Editor’s note: On April 11th EY said would scrap plans, known as Project Everest, to separate its advisory and audit services into distinct firms after opposition from partners in EY’s American business, which accounts for 40% of the firm’s global revenue.
EY just can’t get a break. The accounting-and-consulting giant is being sued for $2.7bn by the administrators of NMC, a London-listed hospital operator it had audited and which went into administration after understating debts by $4bn. EY is being investigated by the Financial Reporting Council (FRC), a British regulator; the firm denies the administrators’ claims of negligence. Its plan to unshackle an advisory business constrained by its inability to work with audit clients, codenamed “Project Everest”, is in doubt amid a rebellion by a group of American partners. And on March 31st its German arm received the harshest penalty ever meted out by APAS, Germany’s accounting watchdog, which includes a €500,000 ($548,000) fine and, worse, two-year ban on auditing new publicly listed clients in the country. This is a financial blow to the firm—and an even bigger reputational one.
APAS’s decision comes after a three-year investigation into EY’s role in the demise of Wirecard, a fintech darling turned Germany’s biggest post-war corporate scandal. EY had given Wirecard a clean bill of health for a decade until the company collapsed in 2020 amid allegations of massive financial fraud. APAS now says that it considers it “proven” that between 2016 and 2018 EY violated its duty of care during the audit of Wirecard and Wirecard Bank. Five current and former employees were also fined between €23,000 and €300,000. Seven other employees who were also under investigation escaped punishment by handing back their auditor’s licences. In a statement, the firm said, “EY Germany has fully co-operated with APAS throughout its investigation. We regret that the collusive fraud at Wirecard was not discovered sooner, and we have learned important lessons from this matter.”
After its cockups in recent years EY has indeed been trying to get better at spotting mischief. In 2021 it said it would invest $2bn over three years in improving its audits, including upgrading its technology the better to detect fraud. But no auditor is likely to get things right every time. Indeed, scandals such as Wirecard and NMC go to the heart of the so-called “expectations gap” in auditing. Auditors insist that their services cannot be treated as a guarantee that accounts are truthful, and note that sophisticated frauds are by their nature difficult to spot. And it is not the only auditor to be embroiled in controversy. In 2020 Deloitte was fined £15m ($19m) by the FRC for “serious and serial failures” in its audit of Autonomy, a business-software firm. HP, an American tech firm that bought Autonomy in 2011, alleged that its target had misstated its accounts.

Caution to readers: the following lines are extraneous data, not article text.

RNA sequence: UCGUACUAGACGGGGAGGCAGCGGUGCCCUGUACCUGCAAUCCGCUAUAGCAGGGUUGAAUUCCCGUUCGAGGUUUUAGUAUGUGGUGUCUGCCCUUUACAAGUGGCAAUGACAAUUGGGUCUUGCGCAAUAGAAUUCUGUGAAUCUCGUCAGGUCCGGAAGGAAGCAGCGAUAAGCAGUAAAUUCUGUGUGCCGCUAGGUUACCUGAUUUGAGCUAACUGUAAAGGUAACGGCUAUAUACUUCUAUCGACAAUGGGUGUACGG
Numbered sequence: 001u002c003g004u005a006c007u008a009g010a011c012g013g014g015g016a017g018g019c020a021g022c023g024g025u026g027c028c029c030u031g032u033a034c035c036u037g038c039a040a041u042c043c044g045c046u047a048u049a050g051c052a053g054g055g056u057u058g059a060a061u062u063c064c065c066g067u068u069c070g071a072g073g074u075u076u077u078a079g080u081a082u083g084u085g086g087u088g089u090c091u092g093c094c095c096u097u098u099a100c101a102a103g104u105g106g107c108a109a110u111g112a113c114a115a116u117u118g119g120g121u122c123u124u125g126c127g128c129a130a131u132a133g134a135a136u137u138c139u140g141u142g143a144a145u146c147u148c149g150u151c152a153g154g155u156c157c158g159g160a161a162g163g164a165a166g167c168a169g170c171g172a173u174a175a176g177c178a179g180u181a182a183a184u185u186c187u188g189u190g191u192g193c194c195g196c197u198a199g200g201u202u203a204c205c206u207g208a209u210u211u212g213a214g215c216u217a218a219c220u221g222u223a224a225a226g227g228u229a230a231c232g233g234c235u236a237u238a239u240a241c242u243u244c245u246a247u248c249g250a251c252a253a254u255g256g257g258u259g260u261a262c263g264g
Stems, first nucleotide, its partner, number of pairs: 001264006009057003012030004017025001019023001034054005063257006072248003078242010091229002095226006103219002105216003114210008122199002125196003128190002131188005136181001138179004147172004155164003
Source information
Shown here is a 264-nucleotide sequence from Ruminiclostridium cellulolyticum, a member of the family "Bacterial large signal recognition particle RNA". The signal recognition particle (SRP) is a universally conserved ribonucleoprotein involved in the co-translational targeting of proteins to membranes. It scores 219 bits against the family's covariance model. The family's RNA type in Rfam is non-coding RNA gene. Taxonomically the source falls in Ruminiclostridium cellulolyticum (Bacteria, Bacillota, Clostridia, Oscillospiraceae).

Regulators, for their part, think audits could be improved. They have tried to increase competition. For instance, in Europe firms must rotate their auditors, typically after ten years. Yet despite such efforts, audit remains a cosy oligopoly. The so-called “big four”—Deloitte, EY, KPMG and PwC—together audit nearly all large listed companies in Europe and America, weakening incentives to invest in audit quality. For example, EY is currently auditing 12 of the 40 companies in the dAX, the stockmarket index of German blue chips, according to Wirtschaftswoche, a business weekly. They include giants such as Deutsche Bank and Volkswagen. Its main rivals, PwC, KPMG and Deloitte, work for 12, ten and five DAX firms, respectively.
Next year several DAX companies will decide whether to renew the mandates of their respective auditors. Siemens, Siemens Energy and Siemens Healthineers, three engineering firms, have already said they will end their contract with EY, though that is also related to the obligation to rotate auditors. Other clients in statutory need of a new auditor will be unable to switch to EY because of the ban even if they want to—which, given the damaging publicity, they may not.
EY’s rivals will be watching the fallout closely. So will its partners elsewhere in the world. The fact that, like other global accountants, EY operates a franchise-like structure, with independent partnerships in each country, will not spare the wider network from reputational damage. As for EY Germany, it remains keen on Project Everest. For the firm’s German advisory business, the divorce from the tarnished audit arm cannot happen fast enough. ■
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This article appeared in the Business section of the print edition under the headline “Why, EY?”